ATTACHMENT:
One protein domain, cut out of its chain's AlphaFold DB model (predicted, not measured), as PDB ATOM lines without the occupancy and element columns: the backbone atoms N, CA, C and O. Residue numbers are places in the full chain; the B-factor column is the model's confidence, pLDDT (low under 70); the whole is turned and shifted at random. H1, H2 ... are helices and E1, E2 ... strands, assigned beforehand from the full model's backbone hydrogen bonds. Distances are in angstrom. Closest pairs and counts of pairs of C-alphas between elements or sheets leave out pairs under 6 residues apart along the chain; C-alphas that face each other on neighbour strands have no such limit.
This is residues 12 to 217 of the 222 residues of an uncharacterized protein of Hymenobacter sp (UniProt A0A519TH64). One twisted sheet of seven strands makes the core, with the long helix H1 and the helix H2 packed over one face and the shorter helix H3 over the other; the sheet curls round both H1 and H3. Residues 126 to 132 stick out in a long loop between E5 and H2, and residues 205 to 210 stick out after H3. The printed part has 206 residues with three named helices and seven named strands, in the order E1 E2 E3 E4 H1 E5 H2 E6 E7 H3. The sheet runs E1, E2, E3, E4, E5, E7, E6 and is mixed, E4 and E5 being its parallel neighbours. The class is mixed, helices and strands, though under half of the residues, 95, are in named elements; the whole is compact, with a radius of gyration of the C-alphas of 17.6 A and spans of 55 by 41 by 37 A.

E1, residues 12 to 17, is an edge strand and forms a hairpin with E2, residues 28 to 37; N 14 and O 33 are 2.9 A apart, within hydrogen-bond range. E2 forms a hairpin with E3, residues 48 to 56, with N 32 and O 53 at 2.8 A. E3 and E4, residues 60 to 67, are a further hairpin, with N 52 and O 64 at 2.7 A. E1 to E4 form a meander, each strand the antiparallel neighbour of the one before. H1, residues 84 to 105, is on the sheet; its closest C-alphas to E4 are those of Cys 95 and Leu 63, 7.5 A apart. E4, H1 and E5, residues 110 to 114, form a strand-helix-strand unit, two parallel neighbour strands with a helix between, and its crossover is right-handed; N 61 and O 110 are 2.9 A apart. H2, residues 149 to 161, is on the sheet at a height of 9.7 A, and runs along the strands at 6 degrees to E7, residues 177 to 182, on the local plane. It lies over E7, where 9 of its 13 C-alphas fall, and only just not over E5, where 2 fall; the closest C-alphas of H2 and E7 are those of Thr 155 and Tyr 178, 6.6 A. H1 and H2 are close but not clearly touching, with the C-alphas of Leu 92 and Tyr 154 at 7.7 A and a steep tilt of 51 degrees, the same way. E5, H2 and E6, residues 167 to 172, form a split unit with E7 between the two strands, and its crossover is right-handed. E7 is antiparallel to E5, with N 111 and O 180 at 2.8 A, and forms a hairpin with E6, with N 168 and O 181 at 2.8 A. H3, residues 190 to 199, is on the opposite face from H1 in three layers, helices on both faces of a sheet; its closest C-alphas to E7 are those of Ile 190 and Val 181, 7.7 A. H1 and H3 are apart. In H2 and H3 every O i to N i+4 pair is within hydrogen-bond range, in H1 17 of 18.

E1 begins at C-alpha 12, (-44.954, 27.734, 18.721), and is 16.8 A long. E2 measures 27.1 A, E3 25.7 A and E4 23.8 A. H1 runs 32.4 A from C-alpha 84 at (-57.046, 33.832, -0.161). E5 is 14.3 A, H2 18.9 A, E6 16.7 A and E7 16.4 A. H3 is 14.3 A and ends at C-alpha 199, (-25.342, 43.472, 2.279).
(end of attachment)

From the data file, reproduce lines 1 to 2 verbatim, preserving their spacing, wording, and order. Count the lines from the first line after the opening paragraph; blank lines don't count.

This is residues 12 to 217 of the 222 residues of an uncharacterized protein of Hymenobacter sp (UniProt A0A519TH64). One twisted sheet of seven strands makes the core, with the long helix H1 and the helix H2 packed over one face and the shorter helix H3 over the other; the sheet curls round both H1 and H3. Residues 126 to 132 stick out in a long loop between E5 and H2, and residues 205 to 210 stick out after H3. The printed part has 206 residues with three named helices and seven named strands, in the order E1 E2 E3 E4 H1 E5 H2 E6 E7 H3. The sheet runs E1, E2, E3, E4, E5, E7, E6 and is mixed, E4 and E5 being its parallel neighbours. The class is mixed, helices and strands, though under half of the residues, 95, are in named elements; the whole is compact, with a radius of gyration of the C-alphas of 17.6 A and spans of 55 by 41 by 37 A.

E1, residues 12 to 17, is an edge strand and forms a hairpin with E2, residues 28 to 37; N 14 and O 33 are 2.9 A apart, within hydrogen-bond range. E2 forms a hairpin with E3, residues 48 to 56, with N 32 and O 53 at 2.8 A. E3 and E4, residues 60 to 67, are a further hairpin, with N 52 and O 64 at 2.7 A. E1 to E4 form a meander, each strand the antiparallel neighbour of the one before. H1, residues 84 to 105, is on the sheet; its closest C-alphas to E4 are those of Cys 95 and Leu 63, 7.5 A apart. E4, H1 and E5, residues 110 to 114, form a strand-helix-strand unit, two parallel neighbour strands with a helix between, and its crossover is right-handed; N 61 and O 110 are 2.9 A apart. H2, residues 149 to 161, is on the sheet at a height of 9.7 A, and runs along the strands at 6 degrees to E7, residues 177 to 182, on the local plane. It lies over E7, where 9 of its 13 C-alphas fall, and only just not over E5, where 2 fall; the closest C-alphas of H2 and E7 are those of Thr 155 and Tyr 178, 6.6 A. H1 and H2 are close but not clearly touching, with the C-alphas of Leu 92 and Tyr 154 at 7.7 A and a steep tilt of 51 degrees, the same way. E5, H2 and E6, residues 167 to 172, form a split unit with E7 between the two strands, and its crossover is right-handed. E7 is antiparallel to E5, with N 111 and O 180 at 2.8 A, and forms a hairpin with E6, with N 168 and O 181 at 2.8 A. H3, residues 190 to 199, is on the opposite face from H1 in three layers, helices on both faces of a sheet; its closest C-alphas to E7 are those of Ile 190 and Val 181, 7.7 A. H1 and H3 are apart. In H2 and H3 every O i to N i+4 pair is within hydrogen-bond range, in H1 17 of 18.